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I just installed Suse 9.2 on my laptop (Alienware Sentia, Celeron 2GHz, 1GHz RAM) in the hopes of getting better mobile support. I've been running Mandrake 10.0, which mostly works, but I thought I'd try Suse.
The install went OK, but when it rebooted into Linux, the text boot screen went painfully slowly. One...character...at...a...time. I had to leave it on all night just to boot!
Once it booted, it seemed to run, but also very slowly.
Anyone else had this problem? Is there a solution?
I had tried the Mandrake 10.1 beta, and it exhibited the same problem on this system. I chalked that up to it just being a beta; but now it looks like something Linux doesn't like in my system.
I had similar problems on both a desktop machine (Athlon XP 3000 on GA 7N400Pro 2 board) and laptop (Dell X200). Both seem to improve when adding boot parameters "acpi=on apic" (where I believe the first parameter is actually the default - just making sure). Try simply adding these on the boot screen. If it works, modify /boot/grub/menu.lst .
I also experienced a LOT of problems with a runaway hotplug process that slowed the system down, after the boot process. Might want to check that too.
I have encountered exactly the same problem on a MaxData Vision 4200X Notebook on an Intel Pentium 4 Processor with Hyperthreadding.
I installed SuSE 9.2 and my computer runs in slow motion from the start it reaches the "Creating devices" entry during startup. I already tried many settings but in the end I guess it has something to do with special kernel modules.
Funnily when you boot SuSE 9.2 from a live CD on the same computer the problem does not occur, and SuSE 9.2 from the live CD uses the same kernel, but probably without optimizations for laptops...
Is there anybody who has the same probelm and could solve it?
Last edited by wsaschakiss; 12-06-2004 at 06:56 AM.
Since then, I've also tried Mandrake 10.1, which does the same thing. Mandrake 10.0 runs fine. Also, I've just tried Fedora Core 3, and it seems to exhibit this behavior in the installer. I would suspect that it's something in the kernel; but considering your note that the live CD doesn't do this, I'm not so sure.
I have strong impression that it's related to udev, the replacement for devfs.
Mandrake 10.0 runs fine on my laptop (except for wireless, suspend, etc); the speed is just fine. However, the newer distros such as Mandrake 10.1, Fedora Core 3, and of course Suse 9.2, utilize udev instead of devfs.
The other reason I have this impression is that, while my Suse install is booting, it runs at full speed right until I see 'starting udev', followed by 'creating devices'; then, it runs very slowly.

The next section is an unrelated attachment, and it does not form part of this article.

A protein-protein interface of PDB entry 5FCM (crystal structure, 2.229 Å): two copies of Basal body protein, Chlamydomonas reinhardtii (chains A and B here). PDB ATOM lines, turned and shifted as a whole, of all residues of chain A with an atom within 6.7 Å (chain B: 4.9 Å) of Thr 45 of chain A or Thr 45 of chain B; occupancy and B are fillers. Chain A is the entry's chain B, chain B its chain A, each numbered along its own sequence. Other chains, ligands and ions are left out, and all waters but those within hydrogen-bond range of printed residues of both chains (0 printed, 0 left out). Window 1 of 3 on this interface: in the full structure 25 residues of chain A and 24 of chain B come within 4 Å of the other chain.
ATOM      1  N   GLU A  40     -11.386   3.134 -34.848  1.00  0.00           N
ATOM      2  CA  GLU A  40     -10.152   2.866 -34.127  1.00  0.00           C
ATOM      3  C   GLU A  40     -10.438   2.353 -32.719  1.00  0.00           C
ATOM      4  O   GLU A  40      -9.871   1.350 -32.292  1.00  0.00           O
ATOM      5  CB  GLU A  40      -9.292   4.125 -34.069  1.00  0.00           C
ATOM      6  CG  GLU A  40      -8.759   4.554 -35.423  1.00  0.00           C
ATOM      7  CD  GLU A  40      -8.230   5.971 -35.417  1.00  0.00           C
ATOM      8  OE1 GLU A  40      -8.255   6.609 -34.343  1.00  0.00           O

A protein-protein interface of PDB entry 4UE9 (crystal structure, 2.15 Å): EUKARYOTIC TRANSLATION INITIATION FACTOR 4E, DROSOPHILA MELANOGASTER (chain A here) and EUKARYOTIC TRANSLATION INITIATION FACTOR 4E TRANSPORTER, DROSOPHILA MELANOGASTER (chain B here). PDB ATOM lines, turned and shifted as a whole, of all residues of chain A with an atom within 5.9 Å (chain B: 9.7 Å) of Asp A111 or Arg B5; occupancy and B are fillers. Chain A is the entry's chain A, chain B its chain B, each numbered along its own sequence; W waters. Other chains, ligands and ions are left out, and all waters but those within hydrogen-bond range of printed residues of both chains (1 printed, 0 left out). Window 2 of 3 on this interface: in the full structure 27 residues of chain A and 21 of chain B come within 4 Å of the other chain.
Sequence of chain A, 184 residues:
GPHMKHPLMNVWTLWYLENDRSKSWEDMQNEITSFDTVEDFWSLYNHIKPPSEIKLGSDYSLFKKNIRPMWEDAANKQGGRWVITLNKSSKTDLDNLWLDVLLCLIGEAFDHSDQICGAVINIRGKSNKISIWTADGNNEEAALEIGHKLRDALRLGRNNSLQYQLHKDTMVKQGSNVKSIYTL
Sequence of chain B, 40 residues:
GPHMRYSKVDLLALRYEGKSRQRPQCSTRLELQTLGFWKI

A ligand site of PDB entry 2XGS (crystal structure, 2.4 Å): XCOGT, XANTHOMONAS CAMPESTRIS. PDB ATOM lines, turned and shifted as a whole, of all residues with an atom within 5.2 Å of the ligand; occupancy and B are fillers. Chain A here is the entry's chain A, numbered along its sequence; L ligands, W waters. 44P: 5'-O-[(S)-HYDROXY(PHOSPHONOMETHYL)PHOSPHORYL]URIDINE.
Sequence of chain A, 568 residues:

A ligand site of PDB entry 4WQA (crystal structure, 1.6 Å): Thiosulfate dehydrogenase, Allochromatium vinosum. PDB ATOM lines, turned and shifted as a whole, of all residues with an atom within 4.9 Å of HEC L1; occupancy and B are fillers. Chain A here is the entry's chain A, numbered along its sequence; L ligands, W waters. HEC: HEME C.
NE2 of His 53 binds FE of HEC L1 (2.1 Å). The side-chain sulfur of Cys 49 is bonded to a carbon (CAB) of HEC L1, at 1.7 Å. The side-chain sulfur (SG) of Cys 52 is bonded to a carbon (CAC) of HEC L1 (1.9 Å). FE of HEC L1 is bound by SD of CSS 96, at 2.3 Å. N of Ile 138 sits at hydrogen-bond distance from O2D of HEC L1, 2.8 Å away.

I don't know a lot about udev, except that it's supposed to provide your system with better dynamic hardware detection (ie USB plugins, CDROMs, etc).
I may try to reinstall Mandrake 10.1, and select devfs instead of udev, if they still allow installation of it. Does Suse allow you to not install udev? I don't know if their package selection gives you such a fine level of control.
This is a very good point. I found out that you can compile the kernel with both options using devfs and udev. With the bootoption gentoo=noudev you then can let the kernel use devfs instead of udev. The following website has more information about that device thing http://webpages.charter.net/decibels....html#lilogrub.
Unfortunately I didn't have the time yet to try that out but next thing I'm gonna do is try out if the standard kernel of SuSE has devfs compiled and if not I will have to find out how to compile the kernel (I've never done that yet). And hopefully this will solve the problem.
Thanx for the hint and I will come back with my results :-)
I've been working with Suse support on this, and they suggested that, since my laptop has 1 GB of RAM, that may be a problem. It has something to do with the cache size the motherboard supports, combined with the way Linux uses memory. The wrong kind of motherboard cache support can cause Linux to not have access to cache memory, causing it to run very slowly (or something like that).
Anyway, they suggested I enter this on the boot command line (added after the other boot params):
Sure enough, my system is now running very fast!
If your system has a lot of RAM, you should try this; let me know if it works.
This is really good news. In fact also my laptop has 1 GB of RAM. Funnily that this amount of memory causes such an obscure effect. I will try it tomorrow and let you know if the boot option helped. I'm quite sure it will...
my laptop has a usb 2.0 controller that causes the boot to hang at pcmcia. It is not compatable I've been told. Apparently Linux has very poor USB 2.0 support. If you have USB 2.0 on your machine this could be the case. Apparently it is because my card is 1.0, 1.1, 2.0 compatable and Linux doesn't know how to assign the proper resources. Something like that. Just my personal experience.
I had a similar problem when I first installed suse 9.1 personal on my Gateway 500x Desktop. I use a router to supply the highspeed cable modem connection and so I thought I needed to configure NIS for connecting to the net the first time. Second time I installed, I just left the NIS config.box blank and let DHCP do all the work of setting up the network connection. It worked much faster the second time and in the process discovered it was no longer searching for YP Bind that didn't exist. What use to take 9 minutes to boot up, now boots in less than 1 minute. Everything else in the KDE desktop also work much faster as well. With your laptop, you may not need NIS/yp bind either. If so, you can disable it by using YaST and go to System then Runlevel Editor. At the bottom of choices, you will find the control for YP Bind. If it says yes, just change it to no. If for some reason that makes it worse, just go back the the runlevel editor and change it back to yes.